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CopyCat Android Rooting Malware Infected 14 Million Devices
Jul 06, 2017
A newly uncovered malware strain has already infected more than 14 Million Android devices around the world, earning its operators approximately $1.5 Million in fake ad revenues in just two months. Dubbed CopyCat , the malware has capabilities to root infected devices, establish persistency, and inject malicious code into Zygote – a daemon responsible for launching apps on Android, providing the hackers full access to the devices. Over 14 Million Devices Infected; 8 Million of them Rooted According to the security researchers at Check Point who discovered this malware strain, CopyCat malware has infected 14 million devices, rooted nearly 8 million of them, had 3.8 million devices serve ads, and 4.4 million of them were used to steal credit for installing apps on Google Play. While the majority of victims hit by the CopyCat malware resides in South and Southeast Asia with India being the most affected country, more than 280,000 Android devices in the United States were al
Hollywood wants Right to use Malware to hack the computers of Pirates
May 28, 2013
In the constant battle between illegal file sharers (Pirates) and the entertainment industry (Hollywood) supplying the protected digital materials, the pirates have been staying one step ahead, although the industry may soon have a powerful new weapon in their arsenal. A new report released by the Commission on the Theft of American Intellectual Property suggests the use of malware to fight piracy. In a report, the Commission on the Theft of American Intellectual Property proposed many ways piracy can be combated, including infecting alleged violators' computers with malware that can wreck havoc, including and up to destroying the user's computer. It would also give the entertainment industry the advantage of tracking those who commit IP theft on-line no matter their location. Though it sounds reasonable on the surface, it is really a bad idea due to the challenge of correctly identifying a cyber attacker, as well as the unavoidable risk of collateral damage. If you want to read an 8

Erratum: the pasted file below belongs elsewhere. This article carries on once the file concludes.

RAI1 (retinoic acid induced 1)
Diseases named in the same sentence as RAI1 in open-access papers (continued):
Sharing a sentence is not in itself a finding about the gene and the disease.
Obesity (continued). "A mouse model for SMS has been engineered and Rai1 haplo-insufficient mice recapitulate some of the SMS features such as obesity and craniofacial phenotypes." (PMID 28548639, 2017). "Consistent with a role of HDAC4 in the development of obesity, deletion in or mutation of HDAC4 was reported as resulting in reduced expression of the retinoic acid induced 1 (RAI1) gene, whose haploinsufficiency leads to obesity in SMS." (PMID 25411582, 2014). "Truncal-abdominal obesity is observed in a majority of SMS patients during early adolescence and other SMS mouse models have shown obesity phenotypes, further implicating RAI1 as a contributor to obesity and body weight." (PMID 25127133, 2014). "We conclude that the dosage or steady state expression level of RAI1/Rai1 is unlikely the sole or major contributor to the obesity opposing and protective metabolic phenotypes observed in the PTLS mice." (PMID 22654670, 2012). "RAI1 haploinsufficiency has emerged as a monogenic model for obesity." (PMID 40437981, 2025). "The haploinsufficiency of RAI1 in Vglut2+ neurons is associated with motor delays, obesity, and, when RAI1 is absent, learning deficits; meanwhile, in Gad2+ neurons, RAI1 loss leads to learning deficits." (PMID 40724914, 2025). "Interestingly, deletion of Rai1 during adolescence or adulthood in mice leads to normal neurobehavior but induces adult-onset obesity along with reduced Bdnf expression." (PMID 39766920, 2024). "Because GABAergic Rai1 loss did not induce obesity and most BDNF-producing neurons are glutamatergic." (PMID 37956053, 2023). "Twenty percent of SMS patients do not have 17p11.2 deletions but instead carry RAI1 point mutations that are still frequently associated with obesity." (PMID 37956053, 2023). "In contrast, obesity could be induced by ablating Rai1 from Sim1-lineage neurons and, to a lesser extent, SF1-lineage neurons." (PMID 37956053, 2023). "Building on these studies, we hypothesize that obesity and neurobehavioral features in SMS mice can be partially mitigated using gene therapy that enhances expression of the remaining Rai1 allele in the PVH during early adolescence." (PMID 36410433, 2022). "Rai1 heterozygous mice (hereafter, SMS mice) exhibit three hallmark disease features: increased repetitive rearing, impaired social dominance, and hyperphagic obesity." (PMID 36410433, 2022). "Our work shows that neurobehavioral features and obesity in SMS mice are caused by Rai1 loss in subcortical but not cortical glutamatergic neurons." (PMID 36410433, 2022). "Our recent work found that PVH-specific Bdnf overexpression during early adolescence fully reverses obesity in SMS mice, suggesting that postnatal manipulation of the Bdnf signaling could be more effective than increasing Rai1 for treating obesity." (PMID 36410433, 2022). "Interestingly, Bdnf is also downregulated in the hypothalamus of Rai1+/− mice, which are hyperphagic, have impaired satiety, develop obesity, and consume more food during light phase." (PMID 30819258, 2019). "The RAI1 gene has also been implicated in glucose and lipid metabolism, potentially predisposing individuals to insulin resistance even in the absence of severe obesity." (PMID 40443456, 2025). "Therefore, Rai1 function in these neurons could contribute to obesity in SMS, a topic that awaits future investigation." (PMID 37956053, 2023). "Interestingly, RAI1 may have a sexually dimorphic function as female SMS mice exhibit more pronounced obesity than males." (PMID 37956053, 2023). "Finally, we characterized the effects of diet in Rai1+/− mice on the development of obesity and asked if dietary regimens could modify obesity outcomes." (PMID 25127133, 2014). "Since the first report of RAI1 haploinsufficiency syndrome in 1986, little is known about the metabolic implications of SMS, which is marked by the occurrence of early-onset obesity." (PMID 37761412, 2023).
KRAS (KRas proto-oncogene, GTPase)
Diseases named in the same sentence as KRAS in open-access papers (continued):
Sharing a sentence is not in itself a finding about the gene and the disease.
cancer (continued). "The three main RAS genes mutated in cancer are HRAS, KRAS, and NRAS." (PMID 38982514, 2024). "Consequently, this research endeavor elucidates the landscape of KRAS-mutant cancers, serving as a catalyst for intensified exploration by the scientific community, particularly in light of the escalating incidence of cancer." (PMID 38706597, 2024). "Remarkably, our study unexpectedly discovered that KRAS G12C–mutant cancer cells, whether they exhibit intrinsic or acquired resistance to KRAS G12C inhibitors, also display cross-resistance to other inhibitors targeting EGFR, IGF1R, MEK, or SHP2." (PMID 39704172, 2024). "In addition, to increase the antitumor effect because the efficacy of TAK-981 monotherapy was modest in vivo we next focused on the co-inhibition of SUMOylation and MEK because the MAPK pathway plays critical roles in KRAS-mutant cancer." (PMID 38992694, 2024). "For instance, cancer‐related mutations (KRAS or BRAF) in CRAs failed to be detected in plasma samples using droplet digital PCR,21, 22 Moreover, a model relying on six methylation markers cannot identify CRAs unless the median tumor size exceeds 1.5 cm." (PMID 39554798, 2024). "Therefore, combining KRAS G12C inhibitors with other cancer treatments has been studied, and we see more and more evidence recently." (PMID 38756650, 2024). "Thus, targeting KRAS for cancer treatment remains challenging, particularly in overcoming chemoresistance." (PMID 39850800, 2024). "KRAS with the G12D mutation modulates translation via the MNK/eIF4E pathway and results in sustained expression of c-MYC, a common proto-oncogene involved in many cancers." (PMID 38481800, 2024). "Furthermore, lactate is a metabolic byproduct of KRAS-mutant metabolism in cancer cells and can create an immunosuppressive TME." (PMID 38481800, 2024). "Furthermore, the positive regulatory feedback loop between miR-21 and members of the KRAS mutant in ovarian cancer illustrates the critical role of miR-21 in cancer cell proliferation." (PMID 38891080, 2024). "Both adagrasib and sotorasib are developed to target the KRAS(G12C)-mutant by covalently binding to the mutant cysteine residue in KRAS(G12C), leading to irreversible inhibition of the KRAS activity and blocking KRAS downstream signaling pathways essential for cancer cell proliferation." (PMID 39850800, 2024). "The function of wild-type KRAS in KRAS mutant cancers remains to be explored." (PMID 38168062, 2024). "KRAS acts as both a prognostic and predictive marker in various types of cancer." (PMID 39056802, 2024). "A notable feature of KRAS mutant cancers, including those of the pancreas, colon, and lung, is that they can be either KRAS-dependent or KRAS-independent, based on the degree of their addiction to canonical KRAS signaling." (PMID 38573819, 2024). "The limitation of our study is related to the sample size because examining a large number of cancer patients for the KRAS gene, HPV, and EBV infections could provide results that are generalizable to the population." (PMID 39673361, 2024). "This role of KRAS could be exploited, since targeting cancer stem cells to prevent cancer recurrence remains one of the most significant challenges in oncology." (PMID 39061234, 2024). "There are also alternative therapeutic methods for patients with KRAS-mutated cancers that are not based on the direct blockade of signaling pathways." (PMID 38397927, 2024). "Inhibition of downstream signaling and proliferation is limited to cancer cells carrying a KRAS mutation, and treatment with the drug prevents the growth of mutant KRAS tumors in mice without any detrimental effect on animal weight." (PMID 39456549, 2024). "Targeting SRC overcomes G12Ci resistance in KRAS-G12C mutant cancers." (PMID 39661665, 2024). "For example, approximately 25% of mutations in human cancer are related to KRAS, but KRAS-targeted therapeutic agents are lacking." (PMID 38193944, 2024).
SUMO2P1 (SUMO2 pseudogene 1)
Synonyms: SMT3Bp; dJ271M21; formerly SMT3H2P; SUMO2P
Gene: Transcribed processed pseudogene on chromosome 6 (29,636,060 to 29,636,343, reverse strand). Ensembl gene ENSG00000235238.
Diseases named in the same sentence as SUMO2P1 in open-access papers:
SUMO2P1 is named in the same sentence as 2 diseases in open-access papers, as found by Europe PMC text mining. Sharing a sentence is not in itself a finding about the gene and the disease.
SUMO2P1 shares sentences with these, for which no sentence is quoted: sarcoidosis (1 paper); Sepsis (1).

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AI Solutions Are the New Shadow IT
Nov 22, 2023
AI Security / SaaS Security
Ambitious Employees Tout New AI Tools, Ignore Serious SaaS Security Risks Like the SaaS shadow IT of the past, AI is placing CISOs and cybersecurity teams in a tough but familiar spot. Employees are covertly using AI with little regard for established IT and cybersecurity review procedures. Considering ChatGPT's meteoric rise to 100 million users within 60 days of launch , especially with little sales and marketing fanfare, employee-driven demand for AI tools will only escalate. As new studies show some workers boost productivity by 40% using generative AI , the pressure for CISOs and their teams to fast-track AI adoption — and turn a blind eye to unsanctioned AI tool usage — is intensifying. But succumbing to these pressures can introduce serious SaaS data leakage and breach risks, particularly as employees flock to AI tools developed by small businesses, solopreneurs, and indie developers. AI Security Guide Download AppOmni's CISO Guide to AI Security - Part 1 AI evoke